MOREHEAD CITY — For the first time since the summer of 2009, there will be no collegiate, woodbat baseball in Morehead City.

The Marlins announced Thursday they have suspended operations for the 2020 season.

In the announcement, the organization stated the decision to suspend its season was “heartbreaking” and “an extremely difficult one,” but the safety of players, fans, host families and team staff was the top priority.

“This is one of the hardest organizational decisions I have ever had to make, but our organization had to put the health and safety of everyone involved at the forefront of our decision-making process,” Marlins owner Buddy Bengel said.

Morehead City was coming off back-to-back Coastal Plain League championship seasons when COVID-19 forced the postponement of the circuit’s season into early July, similar to other collegiate summer leagues.

The Coastal Plain League gave each organization an opportunity to make their own decisions regarding the status of 2020 operations. With North Carolina officials keeping restrictions in place, the Marlins elected to suspend their campaign.

“Because of the governor’s announcement (Wednesday), the Marlins organization felt it was in the best interest of everyone not to play this summer,” Bengel said. “Our team has done everything it could to play for the best fans in the country here in Carteret County, but we strongly value the health of our players, fans, host families and staff.”

Gov. Roy Cooper announced Wednesday the state will remain in phase two for another three weeks while making face coverings mandatory in public. The order that moved the state into phase two on May 22 was scheduled to expire Friday. It has been extended until Friday, July 17.

The extension of phase two for three more weeks means outdoor venues can’t operate with more than 25 people in attendance.

The Coastal Plain League announced Thursday that five other North Carolina-based clubs – Asheboro Copperheads, Forest City Owls, Holly Spring Salamanders, Gastonia Grizzlies and Wilmington Sharks – have also opted to forgo operations this summer.

According to a memo from the league office, the decision is due to “continued governmental restrictions” in the state as a result of the coronavirus pandemic.

Only two teams in the state have chosen to continue their seasons – the High Point-Thomasville HiToms and Wilson Tobs. The Lexington County Blowfish in South Carolina will also chose to have a season.

The HiToms and Tobs will play in a four-team pod with the Martinsville Mustangs and Peninsula Pilots of Virginia. The Blowfish will play in a three-team pod with the Macon Bacon and Savannah Bananas of Georgia.

In an interview with the News-Times, Bengel said other teams in the CPL suspending their seasons made the idea of continuing extremely difficult from a scheduling standpoint.

“We would have been in a pod with Wilmington, Wilson and Peninsula,” he said.

Coronavirus cases and hospitalizations have not been in North Carolina’s favor in recent weeks.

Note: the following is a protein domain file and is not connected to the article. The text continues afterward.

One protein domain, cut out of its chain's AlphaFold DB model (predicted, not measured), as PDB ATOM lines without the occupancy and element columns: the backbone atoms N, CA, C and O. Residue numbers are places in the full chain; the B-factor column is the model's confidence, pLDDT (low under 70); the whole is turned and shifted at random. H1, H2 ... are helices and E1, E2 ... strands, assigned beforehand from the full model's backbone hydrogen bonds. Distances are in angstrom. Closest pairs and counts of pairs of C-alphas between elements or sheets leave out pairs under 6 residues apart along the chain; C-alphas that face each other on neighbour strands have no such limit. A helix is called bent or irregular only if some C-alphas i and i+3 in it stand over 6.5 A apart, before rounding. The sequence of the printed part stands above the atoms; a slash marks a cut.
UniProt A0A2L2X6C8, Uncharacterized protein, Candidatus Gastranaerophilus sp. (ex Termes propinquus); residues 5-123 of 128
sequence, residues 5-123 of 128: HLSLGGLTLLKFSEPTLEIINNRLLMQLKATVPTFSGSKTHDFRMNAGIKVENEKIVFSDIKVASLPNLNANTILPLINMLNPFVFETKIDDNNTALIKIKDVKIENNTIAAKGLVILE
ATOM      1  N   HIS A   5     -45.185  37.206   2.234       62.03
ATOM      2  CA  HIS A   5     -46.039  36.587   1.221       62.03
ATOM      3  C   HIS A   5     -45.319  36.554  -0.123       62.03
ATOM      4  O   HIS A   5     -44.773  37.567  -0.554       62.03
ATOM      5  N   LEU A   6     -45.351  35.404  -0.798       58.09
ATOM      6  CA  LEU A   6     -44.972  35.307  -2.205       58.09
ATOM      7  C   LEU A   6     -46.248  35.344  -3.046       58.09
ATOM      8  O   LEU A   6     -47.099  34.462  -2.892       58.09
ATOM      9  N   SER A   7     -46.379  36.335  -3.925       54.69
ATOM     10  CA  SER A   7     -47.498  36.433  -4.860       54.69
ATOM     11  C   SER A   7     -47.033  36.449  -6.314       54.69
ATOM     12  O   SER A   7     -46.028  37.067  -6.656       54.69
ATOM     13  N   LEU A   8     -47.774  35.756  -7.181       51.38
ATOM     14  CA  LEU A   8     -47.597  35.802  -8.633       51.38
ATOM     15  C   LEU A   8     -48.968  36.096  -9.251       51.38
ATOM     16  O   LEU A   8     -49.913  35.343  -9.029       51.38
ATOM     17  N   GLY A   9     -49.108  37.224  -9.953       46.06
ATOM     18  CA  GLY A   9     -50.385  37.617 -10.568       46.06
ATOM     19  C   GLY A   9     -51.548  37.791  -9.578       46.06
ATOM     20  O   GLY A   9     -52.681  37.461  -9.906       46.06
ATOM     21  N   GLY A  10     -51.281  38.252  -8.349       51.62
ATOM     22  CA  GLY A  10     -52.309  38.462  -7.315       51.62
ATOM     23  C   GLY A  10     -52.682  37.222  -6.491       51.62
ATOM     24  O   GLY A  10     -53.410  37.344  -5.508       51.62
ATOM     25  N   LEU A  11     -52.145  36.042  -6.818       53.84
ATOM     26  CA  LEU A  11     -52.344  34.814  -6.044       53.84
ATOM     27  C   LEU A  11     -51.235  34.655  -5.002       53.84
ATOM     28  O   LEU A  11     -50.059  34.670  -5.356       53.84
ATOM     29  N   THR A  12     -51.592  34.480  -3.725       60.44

Lab-confirmed cases had gone over 1,000 in 11 of 16 days from June 11 to Wednesday, including 1,721 on Wednesday. Hospitalizations had gone over 800 on 12 of 15 days from June 11 to June 25, setting records on seven of those days, including a record-high 915 on Tuesday.

Bengel reported he had worked until the “59th minute of the 12th hour” trying to find a way to work within the regulations Cooper had put in place.

“I was trying and reaching for every single thing I could to make this thing possible,” he said. “I know how important it is for the people of Carteret County, for our fans. I know what our team means to our community. I wanted to make sure we could give them that experience. Unfortunately, it just didn’t pan out.”

Bengel explained the team had put a COVID-19 readiness plan in place with advice from health officials that ensured social distancing and temperature checks of fans before entering the ballpark.

“I was confident it would keep people safe but also allow them to enjoy some entertainment,” he said. “We were trying to get the governor’s office to allow us to open to a limited number of fans. We weren’t asking for the full deal, and we couldn’t get them to budge. They would not budge.”

While the organization will take a financial hit, Bengel said it had great sponsors and fans and could weather the suspension.

“I can tell you we are not going anywhere,” he said. “The Marlins will be on the field, knock on wood, God willing, in 2021.”

And while it was a tough pill to swallow, he was able to look on the bright side hours after the announcement.

“I congratulated the coaches,” Bengel said. “I told them we tied the CPL record for being champions for the most consecutive days. We are still champions going into next year, so that gives us three years. We’re keeping the trophy.”

Thomasville is the only team in CPL history to win the league championship three years in a row (2006-2008).

 

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